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By Robert C. Baldwin, James A. McPeek

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Now we hear much more from Lovelace, as he gloats over his prize. ‘She is in the next apartment! – Securely mine! ’ With Clarissa, he now becomes a model of earnest delicacy, undertaking to ‘reform’ himself by a study of religion, to make himself worthy of her. In his letters to Belford, however, he is triumphalist: ‘In short, my whole soul is joy.  . For why? ’ The awful thing is that this is really quite funny. Clarissa is a nice enough girl, but can hardly remain a virgin for ever. What would be so dreadful in becoming another of Robert Lovelace’s ‘conquests’?

And Fagin agrees. ’ At other times, it seems that Dickens is forcing himself to make Fagin appear more villainous than he naturally is.  .  . ’ It is not just a sense of anti-Semitism that makes this passage troubling, but the feeling that the novelist-as-controller is forcing a predetermined shape on a living character. We almost dare to feel that we know Fagin better than Dickens does. However, the evidence mounts against Fagin. He gives a sly kick to the sleeping Sikes. ’ He gives him reports of true criminal cases, ‘Tyburn tales’, to read, as though he will be impressed by their glamour.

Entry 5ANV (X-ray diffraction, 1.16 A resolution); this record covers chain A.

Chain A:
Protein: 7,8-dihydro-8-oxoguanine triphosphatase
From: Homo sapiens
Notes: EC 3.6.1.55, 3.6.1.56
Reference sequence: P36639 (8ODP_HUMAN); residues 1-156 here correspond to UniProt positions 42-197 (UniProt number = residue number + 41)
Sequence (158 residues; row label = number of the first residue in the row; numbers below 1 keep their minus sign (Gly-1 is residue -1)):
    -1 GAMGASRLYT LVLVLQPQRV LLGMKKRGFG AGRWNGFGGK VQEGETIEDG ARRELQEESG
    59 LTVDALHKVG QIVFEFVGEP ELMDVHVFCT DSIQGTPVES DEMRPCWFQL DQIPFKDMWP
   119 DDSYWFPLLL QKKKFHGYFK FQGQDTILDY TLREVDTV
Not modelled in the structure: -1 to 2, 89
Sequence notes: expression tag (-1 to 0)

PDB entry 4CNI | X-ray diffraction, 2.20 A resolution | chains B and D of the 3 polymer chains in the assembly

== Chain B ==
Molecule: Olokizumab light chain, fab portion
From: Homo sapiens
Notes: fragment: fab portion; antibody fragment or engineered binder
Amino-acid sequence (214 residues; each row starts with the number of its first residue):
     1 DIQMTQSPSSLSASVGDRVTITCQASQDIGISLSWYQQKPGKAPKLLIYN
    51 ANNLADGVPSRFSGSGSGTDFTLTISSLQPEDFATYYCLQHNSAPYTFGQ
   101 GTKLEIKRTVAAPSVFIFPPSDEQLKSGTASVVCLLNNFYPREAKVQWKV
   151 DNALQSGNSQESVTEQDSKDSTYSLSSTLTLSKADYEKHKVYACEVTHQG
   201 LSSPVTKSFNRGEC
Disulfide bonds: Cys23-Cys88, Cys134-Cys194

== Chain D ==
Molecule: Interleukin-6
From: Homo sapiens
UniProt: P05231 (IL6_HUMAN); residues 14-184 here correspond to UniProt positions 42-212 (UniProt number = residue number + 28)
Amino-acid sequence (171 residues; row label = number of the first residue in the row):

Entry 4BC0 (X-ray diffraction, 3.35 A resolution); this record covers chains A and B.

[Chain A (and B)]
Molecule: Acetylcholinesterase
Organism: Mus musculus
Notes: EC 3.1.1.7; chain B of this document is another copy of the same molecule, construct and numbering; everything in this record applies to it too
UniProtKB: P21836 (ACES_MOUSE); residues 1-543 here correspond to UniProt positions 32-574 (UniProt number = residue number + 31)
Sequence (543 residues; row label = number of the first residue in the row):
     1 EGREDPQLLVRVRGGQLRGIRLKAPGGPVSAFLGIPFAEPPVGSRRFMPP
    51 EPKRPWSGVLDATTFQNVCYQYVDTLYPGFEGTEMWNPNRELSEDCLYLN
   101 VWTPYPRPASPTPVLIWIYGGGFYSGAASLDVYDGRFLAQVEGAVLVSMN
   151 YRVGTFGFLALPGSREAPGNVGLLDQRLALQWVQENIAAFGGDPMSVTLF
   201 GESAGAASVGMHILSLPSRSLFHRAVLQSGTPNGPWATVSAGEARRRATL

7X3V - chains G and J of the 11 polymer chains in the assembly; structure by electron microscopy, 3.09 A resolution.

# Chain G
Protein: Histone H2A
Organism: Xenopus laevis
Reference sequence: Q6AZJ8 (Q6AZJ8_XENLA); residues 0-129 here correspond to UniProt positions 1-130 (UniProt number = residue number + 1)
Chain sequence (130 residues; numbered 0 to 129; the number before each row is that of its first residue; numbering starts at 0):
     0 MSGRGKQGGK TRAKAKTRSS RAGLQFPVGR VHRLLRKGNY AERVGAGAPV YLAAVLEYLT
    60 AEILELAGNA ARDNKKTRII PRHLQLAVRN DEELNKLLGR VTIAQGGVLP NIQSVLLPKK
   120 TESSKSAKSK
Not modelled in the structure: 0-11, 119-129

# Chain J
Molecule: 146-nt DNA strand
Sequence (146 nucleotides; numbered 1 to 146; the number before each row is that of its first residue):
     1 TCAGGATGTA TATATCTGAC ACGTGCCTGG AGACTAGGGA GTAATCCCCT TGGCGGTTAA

Sabbath does not have a job because he cannot spare the time from chasing skirt; it is far too serious and time-consuming a business to leave room for something as petty as work. What Sabbath and Lovelace have in common is the ability to identify with women, really to adore their femaleness, and yet, when necessary, to stand apart and view them as the polar attraction. What an extraordinary man Robert Lovelace is. Excess appears to be his norm. He thinks little of spending the night in a bleak coppice adjoining the Harlowes’ grounds, where, with his wig and linen frozen, kneeling on the ‘hoar moss’ on one knee, he writes a letter to Clarissa with frozen fingers, resting the paper on the other knee.

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